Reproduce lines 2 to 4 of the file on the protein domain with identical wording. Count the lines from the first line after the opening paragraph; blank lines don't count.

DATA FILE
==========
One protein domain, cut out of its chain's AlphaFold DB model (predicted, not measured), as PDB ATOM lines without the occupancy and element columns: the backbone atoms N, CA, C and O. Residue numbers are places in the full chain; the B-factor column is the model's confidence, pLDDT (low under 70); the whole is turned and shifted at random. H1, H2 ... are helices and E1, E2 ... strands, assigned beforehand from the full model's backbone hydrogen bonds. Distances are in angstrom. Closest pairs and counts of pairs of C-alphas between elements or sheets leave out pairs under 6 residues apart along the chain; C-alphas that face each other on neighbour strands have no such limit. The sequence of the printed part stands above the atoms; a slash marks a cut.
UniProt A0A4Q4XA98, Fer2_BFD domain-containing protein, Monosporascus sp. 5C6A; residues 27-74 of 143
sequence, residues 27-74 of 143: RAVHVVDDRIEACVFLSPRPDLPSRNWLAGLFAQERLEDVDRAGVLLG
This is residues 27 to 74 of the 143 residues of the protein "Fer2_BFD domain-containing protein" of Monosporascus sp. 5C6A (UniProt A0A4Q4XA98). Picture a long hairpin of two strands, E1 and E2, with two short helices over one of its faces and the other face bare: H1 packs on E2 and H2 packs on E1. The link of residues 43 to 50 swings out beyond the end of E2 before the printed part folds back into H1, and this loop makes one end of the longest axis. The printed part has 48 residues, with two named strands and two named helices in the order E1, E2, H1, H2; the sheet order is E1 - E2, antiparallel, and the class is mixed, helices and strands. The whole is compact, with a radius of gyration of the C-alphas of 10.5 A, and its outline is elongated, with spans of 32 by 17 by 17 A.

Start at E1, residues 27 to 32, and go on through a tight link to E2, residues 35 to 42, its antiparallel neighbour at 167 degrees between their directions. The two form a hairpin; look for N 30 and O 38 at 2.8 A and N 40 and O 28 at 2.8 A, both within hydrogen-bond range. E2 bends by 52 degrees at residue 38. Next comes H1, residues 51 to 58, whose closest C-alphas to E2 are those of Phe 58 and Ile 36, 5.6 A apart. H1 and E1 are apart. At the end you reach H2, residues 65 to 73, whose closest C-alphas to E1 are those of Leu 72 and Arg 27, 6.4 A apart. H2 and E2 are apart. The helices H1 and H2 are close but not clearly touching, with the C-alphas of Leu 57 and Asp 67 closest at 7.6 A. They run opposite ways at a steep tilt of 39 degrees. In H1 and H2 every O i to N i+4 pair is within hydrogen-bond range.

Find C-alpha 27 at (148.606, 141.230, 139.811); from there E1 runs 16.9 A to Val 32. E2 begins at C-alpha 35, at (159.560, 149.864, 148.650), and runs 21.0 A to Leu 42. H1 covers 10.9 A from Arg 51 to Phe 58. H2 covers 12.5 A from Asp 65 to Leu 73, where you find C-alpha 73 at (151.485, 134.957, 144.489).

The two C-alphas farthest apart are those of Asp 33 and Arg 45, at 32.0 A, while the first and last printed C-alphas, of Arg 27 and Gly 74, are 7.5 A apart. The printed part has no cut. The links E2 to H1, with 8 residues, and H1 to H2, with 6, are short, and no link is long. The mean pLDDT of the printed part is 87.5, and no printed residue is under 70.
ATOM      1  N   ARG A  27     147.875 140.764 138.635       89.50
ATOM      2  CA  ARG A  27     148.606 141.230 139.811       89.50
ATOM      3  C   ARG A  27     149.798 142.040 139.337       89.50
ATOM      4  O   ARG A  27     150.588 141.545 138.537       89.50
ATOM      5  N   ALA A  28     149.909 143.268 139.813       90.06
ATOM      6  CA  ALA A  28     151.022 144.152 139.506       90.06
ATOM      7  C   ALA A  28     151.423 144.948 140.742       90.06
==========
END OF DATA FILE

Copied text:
sequence, residues 27-74 of 143: RAVHVVDDRIEACVFLSPRPDLPSRNWLAGLFAQERLEDVDRAGVLLG
This is residues 27 to 74 of the 143 residues of the protein "Fer2_BFD domain-containing protein" of Monosporascus sp. 5C6A (UniProt A0A4Q4XA98). Picture a long hairpin of two strands, E1 and E2, with two short helices over one of its faces and the other face bare: H1 packs on E2 and H2 packs on E1. The link of residues 43 to 50 swings out beyond the end of E2 before the printed part folds back into H1, and this loop makes one end of the longest axis. The printed part has 48 residues, with two named strands and two named helices in the order E1, E2, H1, H2; the sheet order is E1 - E2, antiparallel, and the class is mixed, helices and strands. The whole is compact, with a radius of gyration of the C-alphas of 10.5 A, and its outline is elongated, with spans of 32 by 17 by 17 A.

Start at E1, residues 27 to 32, and go on through a tight link to E2, residues 35 to 42, its antiparallel neighbour at 167 degrees between their directions. The two form a hairpin; look for N 30 and O 38 at 2.8 A and N 40 and O 28 at 2.8 A, both within hydrogen-bond range. E2 bends by 52 degrees at residue 38. Next comes H1, residues 51 to 58, whose closest C-alphas to E2 are those of Phe 58 and Ile 36, 5.6 A apart. H1 and E1 are apart. At the end you reach H2, residues 65 to 73, whose closest C-alphas to E1 are those of Leu 72 and Arg 27, 6.4 A apart. H2 and E2 are apart. The helices H1 and H2 are close but not clearly touching, with the C-alphas of Leu 57 and Asp 67 closest at 7.6 A. They run opposite ways at a steep tilt of 39 degrees. In H1 and H2 every O i to N i+4 pair is within hydrogen-bond range.